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Let Schools and Districts Defend Their Solutions

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Dear Diane,

I agree, Finland is not the answer. That’s my point! There isn’t one. Or even two or three. We can learn from others, but in the end we are responsible for using what we learn in our own setting—place, time, history and, of course, values.

It’s instructive—for me—to realize that the Finns focus on a playful and wonder-filled childhood, and postpone teaching reading until kids are 7 or older. It might be, as one blogger commented, that Finnish phonemes are simpler and thus one can learn to read faster there. Or it may be that they learn to read better because they haven’t been bored and defeated by too early an introduction to a passive learning process.

It may be that the common core curriculum that the Finns use could work anywhere or it may be that it’s a different thing altogether to discuss a common core for a country smaller than NYC (5 million), in which almost everyone is native born—and has been so for generation upon generation—versus a nation of 300-plus million in which the majority cannot trace their history in the USA back more than a hundred or so years.

(NY State has had a common core (with exams) for a century, and Massachusetts has had no state regulation—just elected school boards. Yet Massachusetts test scores compare well with most OED nations!)

It may be that the Finns’ common core of academics is assessed in ways so different from ours, and far less frequently, that to call them both “tests” is to confuse matters.

It may be that in a nation in which 80 percent are members of the same state-established church one can presume a level of “consensus” that a religiously divided nation like ours can’t.

It may be that the fullness of Finland’s welfare system—universal health care, relative income equality, etc.—would make them successful regardless of any of the above.

What we agree about, Diane, is the need to discuss the purposes of schooling. What shared criteria might we “answer to”? There are many ways to get at the latter without developing a detailed curriculum about what should be taught (at what age, in what sequence, and in what detail). Democracy is a form of accountability and maybe we can develop acceptable public bodies that we agree to answer to.

The quoted three paragraphs of Finland’s “mission statement” sound fine to me. Central Park East Secondary School and Mission Hill would be happy to defend our work as a response to such a mission. But supporting “his or her mother tongue” and “cultural identity” is a mission, for example, that some Americans might not support. “Develop a democratic society”—would such a phrase appear in many a U.S. mission statement, rather than the paler “be a good citizen”? The Finnish mission suggests skills like “evaluate critically”, “create new culture”, “revitalize ways of thinking and acting” that some conservatives would argue don’t belong in mandatory K-12 schooling. It’s a radical statement that might not sit comfortably in our culture. (Sol Stern of The Sun might be nervous, for example.) (Editor's note: See this guest column by Sol Stern in eduwonkette.)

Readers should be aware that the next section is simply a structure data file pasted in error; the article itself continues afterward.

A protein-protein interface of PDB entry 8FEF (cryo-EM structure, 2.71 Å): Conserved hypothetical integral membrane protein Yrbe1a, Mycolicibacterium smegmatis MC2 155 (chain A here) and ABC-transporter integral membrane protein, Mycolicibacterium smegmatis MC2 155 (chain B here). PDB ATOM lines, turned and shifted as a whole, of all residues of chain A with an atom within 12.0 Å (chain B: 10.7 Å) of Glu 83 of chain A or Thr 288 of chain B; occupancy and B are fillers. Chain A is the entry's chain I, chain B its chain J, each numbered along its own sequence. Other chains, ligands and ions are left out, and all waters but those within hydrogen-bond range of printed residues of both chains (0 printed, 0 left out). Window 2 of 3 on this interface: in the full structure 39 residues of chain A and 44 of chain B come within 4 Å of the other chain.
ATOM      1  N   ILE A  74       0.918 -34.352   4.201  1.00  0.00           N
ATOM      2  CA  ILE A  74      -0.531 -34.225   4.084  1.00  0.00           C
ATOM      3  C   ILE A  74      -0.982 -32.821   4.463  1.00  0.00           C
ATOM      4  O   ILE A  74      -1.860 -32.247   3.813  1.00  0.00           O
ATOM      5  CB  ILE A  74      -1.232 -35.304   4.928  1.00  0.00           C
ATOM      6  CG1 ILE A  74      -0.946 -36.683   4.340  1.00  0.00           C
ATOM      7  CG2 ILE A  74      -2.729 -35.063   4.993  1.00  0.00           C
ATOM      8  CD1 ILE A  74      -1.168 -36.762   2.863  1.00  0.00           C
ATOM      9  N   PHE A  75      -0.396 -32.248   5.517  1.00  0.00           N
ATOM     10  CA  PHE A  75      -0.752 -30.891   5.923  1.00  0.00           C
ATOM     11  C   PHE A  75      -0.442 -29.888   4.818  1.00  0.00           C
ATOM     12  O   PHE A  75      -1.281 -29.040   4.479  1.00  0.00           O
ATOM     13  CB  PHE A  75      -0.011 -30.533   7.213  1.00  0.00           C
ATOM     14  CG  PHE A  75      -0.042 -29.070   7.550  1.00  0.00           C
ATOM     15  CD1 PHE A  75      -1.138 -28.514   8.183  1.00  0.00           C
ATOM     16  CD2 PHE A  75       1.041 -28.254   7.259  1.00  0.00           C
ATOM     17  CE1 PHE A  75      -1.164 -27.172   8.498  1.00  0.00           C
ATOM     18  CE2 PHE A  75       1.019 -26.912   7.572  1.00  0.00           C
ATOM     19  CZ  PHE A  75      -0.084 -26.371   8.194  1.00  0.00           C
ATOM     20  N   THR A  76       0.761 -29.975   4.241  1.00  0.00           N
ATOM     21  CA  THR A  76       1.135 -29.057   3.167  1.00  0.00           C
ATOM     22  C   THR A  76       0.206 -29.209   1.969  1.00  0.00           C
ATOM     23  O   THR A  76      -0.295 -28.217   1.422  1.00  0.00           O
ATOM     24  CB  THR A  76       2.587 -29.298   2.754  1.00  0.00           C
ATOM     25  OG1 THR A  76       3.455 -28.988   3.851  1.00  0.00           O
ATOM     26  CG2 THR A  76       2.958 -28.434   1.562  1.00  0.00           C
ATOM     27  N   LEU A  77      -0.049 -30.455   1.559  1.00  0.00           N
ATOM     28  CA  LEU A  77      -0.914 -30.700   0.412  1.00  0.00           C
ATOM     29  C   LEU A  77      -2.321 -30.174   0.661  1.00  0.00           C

I can hear a lot of folks to the right and left of me feeling that Finland’s mission is insufficient/ wrong-headed or even evil. (Humph: “self-esteem!) Let’s put it out there for discussion for starters.

But even if we could unite behind a similar statement, it hardly leads to a single approach to either pedagogy or curriculum! Then, comes the hard part—of course—what subjects and pedagogies best achieve such ends? My solution? Let schools and districts defend how their solutions meet such a broad description of the role of K-12 education. Erin and Diana (two of our readers) raise the importance of “external” reviewers. Both make good points, and perhaps what was important about CPESS and MH’s graduation requirements was the way they included such public reviewers. It’s not a “do your own thing”—it’s the responsibility of any public institution to defend its “own” solution to democratically selected bodies in a publicly agreed upon manner.

Note also, Diane, that when I urge us to include the cultures that surround us, I am not suggesting that we applaud—or condemn them. What I’m arguing is that we won’t influence the minds of the young if we insist they park their ideas outside our schools, to be picked up at 3 p.m.. We don’t want to perpetuate the idea that there is a strictly “academic” way of reading, writing, and thinking. Persistently ignoring the cultural norms they are exposed to leaves them defenseless.

Making room for these realities (which includes the “ideology” of the market place, the political scene, and the arts) is risky. It’s safer to avoid them. But it’s precisely when teachers and students are passionate that their best and worst habits of mind emerge. That’s when I can really “assess” how my colleagues and my students use their minds! Sometimes it scares me, but it’s also what “educating” for democracy needs to tackle. I fear that it won’t happen “somewhere” else if we are afraid to let it happen within our schools.

Best,
Deborah

5 Comments
"Or it may be that they learn to read better because they haven’t been bored and defeated by too early an introduction to a passive learning process."